Tiny shifts in the rate, compiled from daily polls of bankers, could benefit banks by millions of dollars. But every dollar a bank benefited meant an equal loss by a bank, hedge fund or other investor on the other side of the trade — raising the threat of a raft of civil lawsuits.
The Libor settlement caps a torrid 18 months for UBS during which it lost $ 2.3 billion in a rogue trading scandal, underwent a management upheaval and made thousands of job cuts.
“We deeply regret this inappropriate and unethical behavior. No amount of profit is more important than the reputation of this firm,” UBS Chief Executive Sergio Ermotti said in a statement.
The reputational impact of the controversy may only emerge next year.
“The only thing shareholders can do is keep a very close eye on the money flows on the wealth management side,” said Neil Wilkinson, portfolio manager at Royal London Asset Management.
“We may not see until the first quarter of next year whether they have lost any clients as a result of this.”
Ermotti said around 40 people had left UBS or had been asked to leave as a result of the investigation.
The bank will pay $ 1.2 billion to the US Department of Justice (DoJ) and the Commodity Futures Trading Commission (CFTC), 160 million pounds to the UK’s Financial Services Authority (FSA) and 59 million Swiss francs from its estimated profit to Swiss regulator Finma.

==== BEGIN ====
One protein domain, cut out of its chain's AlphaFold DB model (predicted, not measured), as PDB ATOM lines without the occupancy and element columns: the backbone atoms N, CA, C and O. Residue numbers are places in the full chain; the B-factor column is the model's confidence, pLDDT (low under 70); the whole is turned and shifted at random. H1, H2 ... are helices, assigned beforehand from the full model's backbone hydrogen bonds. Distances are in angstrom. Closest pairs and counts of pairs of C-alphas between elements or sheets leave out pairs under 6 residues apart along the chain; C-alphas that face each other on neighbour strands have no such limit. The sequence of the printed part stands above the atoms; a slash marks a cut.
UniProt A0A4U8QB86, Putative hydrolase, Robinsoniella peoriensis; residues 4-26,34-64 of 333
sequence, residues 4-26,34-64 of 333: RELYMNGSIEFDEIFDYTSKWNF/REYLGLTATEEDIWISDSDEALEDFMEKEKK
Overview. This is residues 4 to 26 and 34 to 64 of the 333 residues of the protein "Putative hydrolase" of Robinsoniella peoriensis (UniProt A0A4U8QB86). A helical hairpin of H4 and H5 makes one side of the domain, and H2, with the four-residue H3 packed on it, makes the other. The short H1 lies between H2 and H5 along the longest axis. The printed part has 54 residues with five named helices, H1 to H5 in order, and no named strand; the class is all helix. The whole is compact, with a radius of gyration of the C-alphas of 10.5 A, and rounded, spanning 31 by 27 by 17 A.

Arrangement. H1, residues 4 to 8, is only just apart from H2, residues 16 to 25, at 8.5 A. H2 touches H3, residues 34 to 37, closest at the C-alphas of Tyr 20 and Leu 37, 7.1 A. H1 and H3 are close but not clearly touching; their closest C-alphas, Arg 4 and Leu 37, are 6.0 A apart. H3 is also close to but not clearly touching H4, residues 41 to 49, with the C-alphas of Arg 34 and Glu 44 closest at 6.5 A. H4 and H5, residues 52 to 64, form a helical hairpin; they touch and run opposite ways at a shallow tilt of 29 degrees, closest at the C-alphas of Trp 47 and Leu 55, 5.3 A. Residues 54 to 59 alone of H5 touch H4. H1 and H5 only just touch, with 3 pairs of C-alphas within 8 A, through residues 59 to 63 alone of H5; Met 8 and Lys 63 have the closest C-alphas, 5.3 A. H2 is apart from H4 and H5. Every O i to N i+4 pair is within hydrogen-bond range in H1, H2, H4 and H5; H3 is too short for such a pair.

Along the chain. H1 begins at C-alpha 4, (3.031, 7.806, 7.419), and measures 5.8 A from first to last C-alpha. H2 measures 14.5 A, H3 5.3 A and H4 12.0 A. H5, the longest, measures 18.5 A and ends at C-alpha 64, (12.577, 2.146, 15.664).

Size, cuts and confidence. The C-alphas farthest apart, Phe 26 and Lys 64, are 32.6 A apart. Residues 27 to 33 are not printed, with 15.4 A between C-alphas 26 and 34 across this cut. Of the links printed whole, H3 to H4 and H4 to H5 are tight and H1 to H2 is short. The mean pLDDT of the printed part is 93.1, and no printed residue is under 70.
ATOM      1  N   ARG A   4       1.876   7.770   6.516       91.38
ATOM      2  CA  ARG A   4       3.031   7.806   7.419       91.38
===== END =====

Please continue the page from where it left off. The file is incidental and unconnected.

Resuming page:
The UK penalty is the largest in the history of the FSA and more than double the 59 million pounds paid by Barclays.
UBS said the fines would widen its fourth quarter net loss but it would not need to raise new capital.
Britain’s FSA said attempts to manipulate Libor and Euribor, its European equivalent, were so widespread that every submission UBS made over a six-year period from 2005 to 2010 was suspect.
At least 45 people at UBS were involved in the rigging, which was discussed in internal chat forums and group e-mails but never detected by compliance staff, despite five audits.
The FSA said the manipulation was considered to be “normal business practice” by a wide pool of people within UBS.
In addition to traders trying to move the Libor rate up or down to make money for themselves, senior managers at the Swiss bank directed dealers to keep Libor submissions low during the financial crisis to make the bank look stronger.